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A Beginner’s Guide to 7 Card Stud Poker

An Introduction to 7 Card Stud Poker 

Before Texas Hold’em rose to dominance as the most popular form of poker, 7 Card Stud was by far the most popular. Today it is still played by both professionals and amateurs online and in land-based casinos, and there are many tournaments taking place. The game is very easy to learn but has quite a complicated strategy. While we won’t dive too much into the strategy in this guide, we will take you through all of the basics so that you can get started playing with a solid foundation.  

7 Card Stud Poker Basics 

7 Card Stud Poker is played with a standard pack of cards and a game can have anywhere from two to eight players. The object of the game is very simple; each player receives 7 cards across the course of a hand and must use them to create the best possible five-card poker hand.  

The game does not use any community or shared cards, so players can only use the cards that are dealt to them. At the end of a hand, the player with the highest ranking hand wins the entire pot.  

The game comes in various different forms, Fixed Limit, No Limit and Pot Limit. However, Fixed Limit is the most common form and it is what this guide will explain. This is in contrast to Hold’em games, which are usually played in No Limit or Pot Limit format. Fixed Limit simply means that a player must place all bets or raises in a pre-determined increment, which is related to the stakes of the table.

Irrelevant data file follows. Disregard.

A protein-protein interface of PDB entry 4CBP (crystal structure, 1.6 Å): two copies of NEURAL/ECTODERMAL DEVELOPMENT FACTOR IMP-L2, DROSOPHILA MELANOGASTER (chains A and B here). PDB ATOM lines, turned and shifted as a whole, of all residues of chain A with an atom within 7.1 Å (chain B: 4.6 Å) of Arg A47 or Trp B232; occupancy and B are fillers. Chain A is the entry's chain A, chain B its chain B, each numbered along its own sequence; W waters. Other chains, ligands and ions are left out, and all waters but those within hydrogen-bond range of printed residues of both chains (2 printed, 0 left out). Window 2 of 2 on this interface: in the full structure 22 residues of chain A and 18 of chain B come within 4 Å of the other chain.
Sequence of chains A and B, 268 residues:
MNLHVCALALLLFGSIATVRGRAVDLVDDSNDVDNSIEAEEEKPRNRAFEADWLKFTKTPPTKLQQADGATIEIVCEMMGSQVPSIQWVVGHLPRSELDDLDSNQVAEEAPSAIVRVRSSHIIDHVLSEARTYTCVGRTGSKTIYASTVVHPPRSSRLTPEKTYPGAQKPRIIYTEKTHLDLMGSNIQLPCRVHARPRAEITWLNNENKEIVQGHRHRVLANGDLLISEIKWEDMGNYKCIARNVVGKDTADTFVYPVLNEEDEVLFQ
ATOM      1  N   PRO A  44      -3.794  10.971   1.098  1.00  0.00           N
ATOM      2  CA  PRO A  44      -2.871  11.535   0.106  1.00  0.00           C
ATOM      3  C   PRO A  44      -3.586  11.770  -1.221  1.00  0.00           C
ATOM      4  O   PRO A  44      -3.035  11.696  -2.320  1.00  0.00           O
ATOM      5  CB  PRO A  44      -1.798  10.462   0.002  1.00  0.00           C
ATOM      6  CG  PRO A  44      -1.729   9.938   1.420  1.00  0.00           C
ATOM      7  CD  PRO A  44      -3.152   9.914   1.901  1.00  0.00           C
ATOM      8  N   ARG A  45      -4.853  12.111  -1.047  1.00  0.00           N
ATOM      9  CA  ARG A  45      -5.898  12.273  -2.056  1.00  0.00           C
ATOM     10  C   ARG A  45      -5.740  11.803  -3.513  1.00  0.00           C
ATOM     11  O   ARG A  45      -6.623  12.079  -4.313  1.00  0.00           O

For example, in a €1/€2 table, in the first two betting rounds the bets must be raised increments at the low end of the stakes, i.e. €1, so the bet starts at €1, is raised to €2, re-raised to €3, and so on. In the final three betting rounds, the bets are raised in increments of the high end stakes of €2, i.e. bet €2, raise to €4, re-raise to €6, and so on. In each betting round, a maximum of four raises are permitted.  

How to Play 7 Card Stud Poker 

As with many other forms of poker, in Stud Poker, a dealer button is used to show the theoretical dealer before each hand begins. It is important as it shows the order that the cards are dealt, with the first card going to the player immediately to the left of the dealer button. At the end of each hand, the dealer button moves to the next player on the left, so that each player at the table will have a turn at being the dealer.  

Before the start of each hand, each player must place an Ante bet into the pot. It is a small amount that ensures that there are chips in the pot available to be won with each hand. The Ante will vary depending on the game, but it is usually between 10% and 25% of the low-end stakes. This means that in a €1/€2 game, the Ante will be between €0.10 and €0.25.  

Once all players have placed the Ante bet, each player is dealt three cards. The first two are dealt face down, which means only the player they are dealt to can see them, and they are called “hole cards”. The third card is dealt face up, so it is visible to the entire table, and it is called the “door card”.